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29.04.2019 | Original Paper

Time-pattern of adverse outcomes after an infection-triggered acute heart failure decompensation and the influence of early antibiotic administration and hospitalisation: results of the PAPRICA-3 study

Clinical Research in Cardiology
Òscar Miró, Koji Takagi, Étienne Gayat, Víctor Gil, Pere Llorens, Francisco J. Martín-Sánchez, Javier Jacob, Pablo Herrero-Puente, Rosa Escoda, María Pilar López-Díez, Amparo Valero, Marta Fuentes, José M. Garrido, Eva Salvo, Miguel A. Rizzi, Alfons Aguirre, Lissete Travería Bécquer, Alberto Domínguez-Rodríguez, Joan Padrosa, Gemma Martínez, Mattia Arrigo, Yonathan Freund, Alexandre Mebazaa
Wichtige Hinweise

Electronic supplementary material

The online version of this article (https://​doi.​org/​10.​1007/​s00392-019-01481-3) contains supplementary material, which is available to authorized users.
Òscar Miró and Koji Takagi have equally contributed to this study and should both be considered as first author.



To investigate whether patients with an acute heart failure (AHF) episode triggered by infection present different outcomes compared to patients with no trigger and the effects of early antibiotic administration (EAA) and hospitalisation.


Two groups were made according to the AHF trigger: infection (G1) or none identified (G2). The primary outcome was 13-week (91-days) all-cause mortality, and secondary outcomes were 13-week post-discharge mortality, readmission or combined endpoint. Comparisons are presented as unadjusted and adjusted (MEESSI risk score) hazard ratios (uHR/aHR) for G1 compared to G2 patients, also estimated by weeks. Stratified analysis by EAA (provided/not provided) and patient disposition (discharged/hospitalised) was performed.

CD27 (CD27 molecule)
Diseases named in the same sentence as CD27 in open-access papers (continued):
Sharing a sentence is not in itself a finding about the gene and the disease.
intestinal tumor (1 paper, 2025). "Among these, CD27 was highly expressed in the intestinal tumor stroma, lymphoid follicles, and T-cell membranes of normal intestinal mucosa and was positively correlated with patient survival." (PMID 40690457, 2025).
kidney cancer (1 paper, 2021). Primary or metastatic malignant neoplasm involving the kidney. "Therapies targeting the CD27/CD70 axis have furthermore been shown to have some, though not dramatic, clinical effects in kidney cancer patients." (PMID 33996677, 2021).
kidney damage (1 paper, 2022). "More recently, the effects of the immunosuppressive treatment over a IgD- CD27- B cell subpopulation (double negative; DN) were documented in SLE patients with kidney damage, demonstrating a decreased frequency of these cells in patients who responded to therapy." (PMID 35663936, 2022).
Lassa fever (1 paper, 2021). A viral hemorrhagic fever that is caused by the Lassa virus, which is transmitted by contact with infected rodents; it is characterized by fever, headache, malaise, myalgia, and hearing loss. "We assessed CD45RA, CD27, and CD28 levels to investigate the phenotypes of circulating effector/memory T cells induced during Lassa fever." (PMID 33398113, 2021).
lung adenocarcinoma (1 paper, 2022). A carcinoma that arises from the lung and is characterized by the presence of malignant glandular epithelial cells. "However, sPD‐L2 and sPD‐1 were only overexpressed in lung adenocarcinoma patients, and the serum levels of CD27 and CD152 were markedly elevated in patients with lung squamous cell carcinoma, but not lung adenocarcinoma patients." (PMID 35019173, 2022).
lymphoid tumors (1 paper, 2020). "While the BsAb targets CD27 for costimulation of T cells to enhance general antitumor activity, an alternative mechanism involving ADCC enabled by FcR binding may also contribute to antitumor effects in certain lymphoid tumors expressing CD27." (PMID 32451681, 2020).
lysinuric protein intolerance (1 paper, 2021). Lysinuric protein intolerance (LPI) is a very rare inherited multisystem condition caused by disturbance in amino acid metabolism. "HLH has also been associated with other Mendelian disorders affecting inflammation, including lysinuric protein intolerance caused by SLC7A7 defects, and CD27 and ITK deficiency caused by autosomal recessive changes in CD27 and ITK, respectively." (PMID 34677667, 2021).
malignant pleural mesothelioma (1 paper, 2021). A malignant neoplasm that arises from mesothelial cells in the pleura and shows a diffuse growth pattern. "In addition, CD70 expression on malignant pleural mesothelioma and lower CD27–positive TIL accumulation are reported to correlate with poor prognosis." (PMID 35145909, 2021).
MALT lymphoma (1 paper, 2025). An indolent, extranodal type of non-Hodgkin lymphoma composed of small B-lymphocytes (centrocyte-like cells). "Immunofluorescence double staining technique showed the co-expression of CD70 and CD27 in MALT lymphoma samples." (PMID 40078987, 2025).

We included 6727 patients (G1 = 3973; G2 = 2754). The 13-week mortality uHR was 1.11 (0.99–1.25; p = 0.06; with significant increases in the first 3 weeks), and the aHR was 0.91 (0.81–1.02; p = 0.11). There were no differences in unadjusted secondary post-discharge outcomes; however, G1 outcomes significantly improved after adjustment: aHR 0.83 (0.71–0.96; p = 0.01) for mortality, 0.92 (0.84–0.99; p = 0.04) for readmission, and 0.92 (0.85–0.99; p = 0.04) for the combined endpoint. We found a differentiated effect of hospitalisation (p < 0.05 for interaction; better post-discharge readmission and combined outcomes in G1), and a trend (p = 0.06) to lower mortality in G1 patients with EAA. Additionally, there were some differences between groups in baseline and acute episode characteristics.


AHF triggered by infection is not associated with a higher mid-term mortality and has better post-discharge outcomes; however, the first 3 weeks are an extremely vulnerable period. Since hospitalisation could have a role in limiting adverse post-discharge events, and EAA in reducing mortality, these relationships should be prospectively explored in further studies.

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Supplementary material 1 (DOCX 296 KB)
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